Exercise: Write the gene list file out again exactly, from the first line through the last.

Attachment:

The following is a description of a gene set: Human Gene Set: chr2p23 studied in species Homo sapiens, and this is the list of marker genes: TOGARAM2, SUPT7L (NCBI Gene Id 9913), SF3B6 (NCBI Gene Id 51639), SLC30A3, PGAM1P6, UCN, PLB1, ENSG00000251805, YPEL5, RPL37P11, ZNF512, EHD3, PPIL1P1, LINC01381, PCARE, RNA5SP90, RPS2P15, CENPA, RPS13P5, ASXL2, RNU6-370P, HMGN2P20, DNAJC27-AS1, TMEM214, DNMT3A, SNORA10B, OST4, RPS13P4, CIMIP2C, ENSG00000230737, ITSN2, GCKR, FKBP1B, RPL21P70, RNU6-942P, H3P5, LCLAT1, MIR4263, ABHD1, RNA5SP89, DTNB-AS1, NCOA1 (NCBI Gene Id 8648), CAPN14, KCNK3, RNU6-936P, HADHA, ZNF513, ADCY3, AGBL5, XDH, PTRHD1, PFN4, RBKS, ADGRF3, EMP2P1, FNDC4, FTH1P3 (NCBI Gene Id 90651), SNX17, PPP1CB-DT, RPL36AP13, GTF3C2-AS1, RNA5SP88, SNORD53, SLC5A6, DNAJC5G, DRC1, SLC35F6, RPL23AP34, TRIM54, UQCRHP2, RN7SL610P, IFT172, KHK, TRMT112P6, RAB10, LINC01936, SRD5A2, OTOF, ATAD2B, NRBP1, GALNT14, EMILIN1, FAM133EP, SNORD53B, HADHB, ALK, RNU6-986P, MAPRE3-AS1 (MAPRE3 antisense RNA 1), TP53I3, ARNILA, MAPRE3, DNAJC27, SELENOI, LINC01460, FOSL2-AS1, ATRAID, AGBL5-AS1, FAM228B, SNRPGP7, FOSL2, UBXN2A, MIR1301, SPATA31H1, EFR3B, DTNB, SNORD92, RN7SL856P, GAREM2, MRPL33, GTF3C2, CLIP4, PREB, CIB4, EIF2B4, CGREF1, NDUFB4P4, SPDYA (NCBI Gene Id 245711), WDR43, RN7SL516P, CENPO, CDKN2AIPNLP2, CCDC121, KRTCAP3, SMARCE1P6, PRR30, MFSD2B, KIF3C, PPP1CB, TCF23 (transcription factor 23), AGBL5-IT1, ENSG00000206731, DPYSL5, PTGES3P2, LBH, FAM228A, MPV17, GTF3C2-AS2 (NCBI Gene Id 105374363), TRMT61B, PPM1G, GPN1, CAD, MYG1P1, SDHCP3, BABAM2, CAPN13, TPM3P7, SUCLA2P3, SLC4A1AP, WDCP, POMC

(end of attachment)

The following is a description of a gene set: Human Gene Set: chr2p23 studied in species Homo sapiens, and this is the list of marker genes: TOGARAM2, SUPT7L (NCBI Gene Id 9913), SF3B6 (NCBI Gene Id 51639), SLC30A3, PGAM1P6, UCN, PLB1, ENSG00000251805, YPEL5, RPL37P11, ZNF512, EHD3, PPIL1P1, LINC01381, PCARE, RNA5SP90, RPS2P15, CENPA, RPS13P5, ASXL2, RNU6-370P, HMGN2P20, DNAJC27-AS1, TMEM214, DNMT3A, SNORA10B, OST4, RPS13P4, CIMIP2C, ENSG00000230737, ITSN2, GCKR, FKBP1B, RPL21P70, RNU6-942P, H3P5, LCLAT1, MIR4263, ABHD1, RNA5SP89, DTNB-AS1, NCOA1 (NCBI Gene Id 8648), CAPN14, KCNK3, RNU6-936P, HADHA, ZNF513, ADCY3, AGBL5, XDH, PTRHD1, PFN4, RBKS, ADGRF3, EMP2P1, FNDC4, FTH1P3 (NCBI Gene Id 90651), SNX17, PPP1CB-DT, RPL36AP13, GTF3C2-AS1, RNA5SP88, SNORD53, SLC5A6, DNAJC5G, DRC1, SLC35F6, RPL23AP34, TRIM54, UQCRHP2, RN7SL610P, IFT172, KHK, TRMT112P6, RAB10, LINC01936, SRD5A2, OTOF, ATAD2B, NRBP1, GALNT14, EMILIN1, FAM133EP, SNORD53B, HADHB, ALK, RNU6-986P, MAPRE3-AS1 (MAPRE3 antisense RNA 1), TP53I3, ARNILA, MAPRE3, DNAJC27, SELENOI, LINC01460, FOSL2-AS1, ATRAID, AGBL5-AS1, FAM228B, SNRPGP7, FOSL2, UBXN2A, MIR1301, SPATA31H1, EFR3B, DTNB, SNORD92, RN7SL856P, GAREM2, MRPL33, GTF3C2, CLIP4, PREB, CIB4, EIF2B4, CGREF1, NDUFB4P4, SPDYA (NCBI Gene Id 245711), WDR43, RN7SL516P, CENPO, CDKN2AIPNLP2, CCDC121, KRTCAP3, SMARCE1P6, PRR30, MFSD2B, KIF3C, PPP1CB, TCF23 (transcription factor 23), AGBL5-IT1, ENSG00000206731, DPYSL5, PTGES3P2, LBH, FAM228A, MPV17, GTF3C2-AS2 (NCBI Gene Id 105374363), TRMT61B, PPM1G, GPN1, CAD, MYG1P1, SDHCP3, BABAM2, CAPN13, TPM3P7, SUCLA2P3, SLC4A1AP, WDCP, POMC